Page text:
Gaya, the “city of the ghost’s cape”. Mythologically described as the last among the three pillars in “the holy bridge to heaven”, Gaya is eulogized as the most sacred place to conduct rituals to one’s ancestors.  Gaya and its surroundings record a continuity of tradition from at least the 8th century BCE as narrated in the Vayu Purana. Gaya is an important religious location and is considered the most sacred place for Hindus - particularly for the ritual of Pind Dan. According to Hindu religious scriptures, every Hindu is expected to perform Pind Dan at least once in his lifetime in order to pacify his ancestors. The ritual has been in practice since the days of the Ramayana and even Lord Ram came to Gaya, accompanied by his wife Sita, to perform Pind Dan to his ancestors.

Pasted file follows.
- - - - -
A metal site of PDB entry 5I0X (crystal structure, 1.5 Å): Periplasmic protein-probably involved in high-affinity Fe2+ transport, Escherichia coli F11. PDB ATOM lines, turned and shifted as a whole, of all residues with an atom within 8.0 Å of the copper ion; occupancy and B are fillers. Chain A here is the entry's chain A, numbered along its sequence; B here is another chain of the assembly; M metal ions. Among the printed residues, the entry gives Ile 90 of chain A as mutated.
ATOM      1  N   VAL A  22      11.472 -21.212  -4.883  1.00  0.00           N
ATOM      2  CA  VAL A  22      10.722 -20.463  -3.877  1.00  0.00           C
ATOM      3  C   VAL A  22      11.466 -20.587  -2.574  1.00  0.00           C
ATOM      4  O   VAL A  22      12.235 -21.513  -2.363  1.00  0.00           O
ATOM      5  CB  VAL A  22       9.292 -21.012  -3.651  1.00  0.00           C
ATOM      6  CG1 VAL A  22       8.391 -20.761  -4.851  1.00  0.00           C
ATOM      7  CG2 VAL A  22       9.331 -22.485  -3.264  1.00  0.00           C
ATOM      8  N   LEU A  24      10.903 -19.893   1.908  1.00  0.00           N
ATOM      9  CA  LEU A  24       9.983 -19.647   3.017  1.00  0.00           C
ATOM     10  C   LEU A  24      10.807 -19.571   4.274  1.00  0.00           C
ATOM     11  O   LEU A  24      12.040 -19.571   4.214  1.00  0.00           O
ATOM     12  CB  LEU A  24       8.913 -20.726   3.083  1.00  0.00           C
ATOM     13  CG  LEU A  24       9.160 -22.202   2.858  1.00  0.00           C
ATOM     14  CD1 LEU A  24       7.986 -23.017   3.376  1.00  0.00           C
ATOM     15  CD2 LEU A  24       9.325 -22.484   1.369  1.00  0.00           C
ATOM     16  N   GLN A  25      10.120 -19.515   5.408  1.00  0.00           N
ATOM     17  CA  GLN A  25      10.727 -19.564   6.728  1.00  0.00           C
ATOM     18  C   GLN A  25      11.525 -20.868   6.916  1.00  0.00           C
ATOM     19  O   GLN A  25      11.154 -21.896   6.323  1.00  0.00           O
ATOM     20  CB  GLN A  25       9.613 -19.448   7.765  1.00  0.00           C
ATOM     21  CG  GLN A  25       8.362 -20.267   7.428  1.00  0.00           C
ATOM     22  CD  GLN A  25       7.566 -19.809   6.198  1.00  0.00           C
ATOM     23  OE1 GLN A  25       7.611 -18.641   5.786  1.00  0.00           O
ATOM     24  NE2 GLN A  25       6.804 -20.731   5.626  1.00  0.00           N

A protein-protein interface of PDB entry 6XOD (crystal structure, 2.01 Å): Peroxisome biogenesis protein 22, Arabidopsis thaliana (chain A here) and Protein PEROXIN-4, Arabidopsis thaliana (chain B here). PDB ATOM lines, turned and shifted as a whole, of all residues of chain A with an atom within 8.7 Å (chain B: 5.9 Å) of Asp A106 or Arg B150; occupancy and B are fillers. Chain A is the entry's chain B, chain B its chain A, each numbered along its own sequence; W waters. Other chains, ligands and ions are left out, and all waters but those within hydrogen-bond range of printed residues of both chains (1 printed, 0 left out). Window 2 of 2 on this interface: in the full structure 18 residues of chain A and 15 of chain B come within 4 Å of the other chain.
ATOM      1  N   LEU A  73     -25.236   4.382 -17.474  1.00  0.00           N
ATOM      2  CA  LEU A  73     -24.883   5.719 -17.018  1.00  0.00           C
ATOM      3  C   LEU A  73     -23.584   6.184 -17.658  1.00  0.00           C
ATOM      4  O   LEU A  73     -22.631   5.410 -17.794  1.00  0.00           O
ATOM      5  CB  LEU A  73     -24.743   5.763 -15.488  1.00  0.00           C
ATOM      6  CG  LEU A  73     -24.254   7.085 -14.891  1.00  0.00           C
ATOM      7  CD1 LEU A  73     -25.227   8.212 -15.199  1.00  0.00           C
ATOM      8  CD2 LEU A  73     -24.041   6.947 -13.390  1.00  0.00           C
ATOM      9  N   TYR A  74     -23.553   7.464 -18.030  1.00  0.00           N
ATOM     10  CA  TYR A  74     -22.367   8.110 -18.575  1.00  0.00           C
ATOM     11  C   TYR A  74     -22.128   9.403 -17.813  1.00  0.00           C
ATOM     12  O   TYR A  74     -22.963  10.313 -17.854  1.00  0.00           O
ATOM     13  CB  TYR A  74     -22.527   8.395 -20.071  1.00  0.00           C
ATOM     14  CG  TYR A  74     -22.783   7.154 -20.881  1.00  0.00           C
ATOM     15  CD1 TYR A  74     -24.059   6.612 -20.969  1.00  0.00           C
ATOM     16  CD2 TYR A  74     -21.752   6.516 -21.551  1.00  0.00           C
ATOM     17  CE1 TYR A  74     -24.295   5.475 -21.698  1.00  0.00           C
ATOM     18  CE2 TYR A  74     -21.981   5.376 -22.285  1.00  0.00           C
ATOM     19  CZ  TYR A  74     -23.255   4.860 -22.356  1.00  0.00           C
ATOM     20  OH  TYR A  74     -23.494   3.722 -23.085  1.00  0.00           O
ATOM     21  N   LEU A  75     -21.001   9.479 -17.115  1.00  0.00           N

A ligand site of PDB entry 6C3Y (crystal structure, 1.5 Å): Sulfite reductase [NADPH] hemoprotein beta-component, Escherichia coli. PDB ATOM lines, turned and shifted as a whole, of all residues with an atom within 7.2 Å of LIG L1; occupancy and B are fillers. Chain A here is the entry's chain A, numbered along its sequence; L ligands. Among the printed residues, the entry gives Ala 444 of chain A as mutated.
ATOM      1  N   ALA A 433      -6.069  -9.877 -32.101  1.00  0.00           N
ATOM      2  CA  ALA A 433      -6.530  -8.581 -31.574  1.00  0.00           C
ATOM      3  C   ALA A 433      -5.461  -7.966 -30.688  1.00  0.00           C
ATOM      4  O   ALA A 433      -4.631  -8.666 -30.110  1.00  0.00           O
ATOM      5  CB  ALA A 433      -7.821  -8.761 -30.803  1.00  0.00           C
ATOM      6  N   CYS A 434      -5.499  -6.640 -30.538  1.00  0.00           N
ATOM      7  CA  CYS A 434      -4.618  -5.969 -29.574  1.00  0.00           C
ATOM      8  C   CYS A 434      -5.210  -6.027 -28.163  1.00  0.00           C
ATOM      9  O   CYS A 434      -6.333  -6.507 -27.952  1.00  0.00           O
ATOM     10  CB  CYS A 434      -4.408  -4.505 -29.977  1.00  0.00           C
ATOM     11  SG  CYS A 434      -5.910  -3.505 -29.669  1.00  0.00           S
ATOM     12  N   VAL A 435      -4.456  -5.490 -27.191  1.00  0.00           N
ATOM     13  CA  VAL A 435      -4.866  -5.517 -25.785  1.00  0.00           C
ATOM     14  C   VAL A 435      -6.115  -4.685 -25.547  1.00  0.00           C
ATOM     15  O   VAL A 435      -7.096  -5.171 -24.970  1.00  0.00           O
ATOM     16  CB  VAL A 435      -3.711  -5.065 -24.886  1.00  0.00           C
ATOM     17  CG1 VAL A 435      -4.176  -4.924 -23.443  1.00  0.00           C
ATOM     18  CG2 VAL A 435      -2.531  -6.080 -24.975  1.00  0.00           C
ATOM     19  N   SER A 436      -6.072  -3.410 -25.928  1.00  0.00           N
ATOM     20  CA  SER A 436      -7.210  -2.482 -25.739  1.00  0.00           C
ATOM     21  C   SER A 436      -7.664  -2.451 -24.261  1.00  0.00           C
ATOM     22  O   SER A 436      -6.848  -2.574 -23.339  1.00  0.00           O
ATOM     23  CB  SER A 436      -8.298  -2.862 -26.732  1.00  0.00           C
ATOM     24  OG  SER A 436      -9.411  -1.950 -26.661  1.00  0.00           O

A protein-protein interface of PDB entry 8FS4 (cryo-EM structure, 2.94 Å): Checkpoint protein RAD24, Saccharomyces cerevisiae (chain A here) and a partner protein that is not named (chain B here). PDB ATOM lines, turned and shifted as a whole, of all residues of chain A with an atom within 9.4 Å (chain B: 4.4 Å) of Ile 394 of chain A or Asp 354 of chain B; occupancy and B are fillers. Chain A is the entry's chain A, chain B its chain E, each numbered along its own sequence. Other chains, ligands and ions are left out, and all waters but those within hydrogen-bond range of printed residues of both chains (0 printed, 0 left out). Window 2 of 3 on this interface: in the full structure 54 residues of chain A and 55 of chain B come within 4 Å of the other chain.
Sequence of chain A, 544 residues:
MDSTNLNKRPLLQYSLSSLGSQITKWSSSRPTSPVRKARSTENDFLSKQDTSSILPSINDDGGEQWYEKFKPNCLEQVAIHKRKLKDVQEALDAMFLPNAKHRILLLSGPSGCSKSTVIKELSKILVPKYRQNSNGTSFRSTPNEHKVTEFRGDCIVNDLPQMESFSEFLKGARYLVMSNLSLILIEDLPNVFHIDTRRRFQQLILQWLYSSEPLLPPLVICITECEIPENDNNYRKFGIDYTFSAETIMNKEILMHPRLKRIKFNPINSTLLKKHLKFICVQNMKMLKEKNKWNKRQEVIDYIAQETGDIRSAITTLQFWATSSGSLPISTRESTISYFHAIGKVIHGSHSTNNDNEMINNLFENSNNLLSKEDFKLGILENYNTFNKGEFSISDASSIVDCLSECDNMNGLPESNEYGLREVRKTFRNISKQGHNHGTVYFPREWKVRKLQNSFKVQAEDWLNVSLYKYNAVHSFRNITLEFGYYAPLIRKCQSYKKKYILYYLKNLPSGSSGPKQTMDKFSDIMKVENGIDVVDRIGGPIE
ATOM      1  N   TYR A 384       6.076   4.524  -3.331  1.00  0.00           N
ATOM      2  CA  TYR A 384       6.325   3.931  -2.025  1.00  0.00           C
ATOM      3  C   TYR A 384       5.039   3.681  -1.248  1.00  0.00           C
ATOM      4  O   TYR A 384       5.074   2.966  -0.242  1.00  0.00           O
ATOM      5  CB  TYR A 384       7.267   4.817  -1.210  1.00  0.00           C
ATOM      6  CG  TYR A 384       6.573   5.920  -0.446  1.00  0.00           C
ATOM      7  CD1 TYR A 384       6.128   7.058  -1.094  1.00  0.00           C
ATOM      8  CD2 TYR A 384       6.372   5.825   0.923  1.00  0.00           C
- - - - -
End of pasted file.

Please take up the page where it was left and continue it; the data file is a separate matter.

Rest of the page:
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Bodhgaya, the scene of the Buddha’s Supreme Enlightenment, is the most hallowed location on earth to Buddhists. During the Buddha’s time, the place on the bank of the River Niranjana was known as Uruvela. King Ashoka was the first to build a temple at this sacred spot. A portrayal of the Ashokan temple and other buildings at Bodhgaya have been found in a bas-relief in the Bharhut Stupa (temple) in Madhaya Pradesh. Beginning with Asoka’s first visit in 259 BC, countless pilgrims have gravitated to what is considered the cradle of Buddhism, without interruption, for more than 1,500 years. Bodhgaya is situated 260 km from Varanasi and has various attractions to offer visitors...


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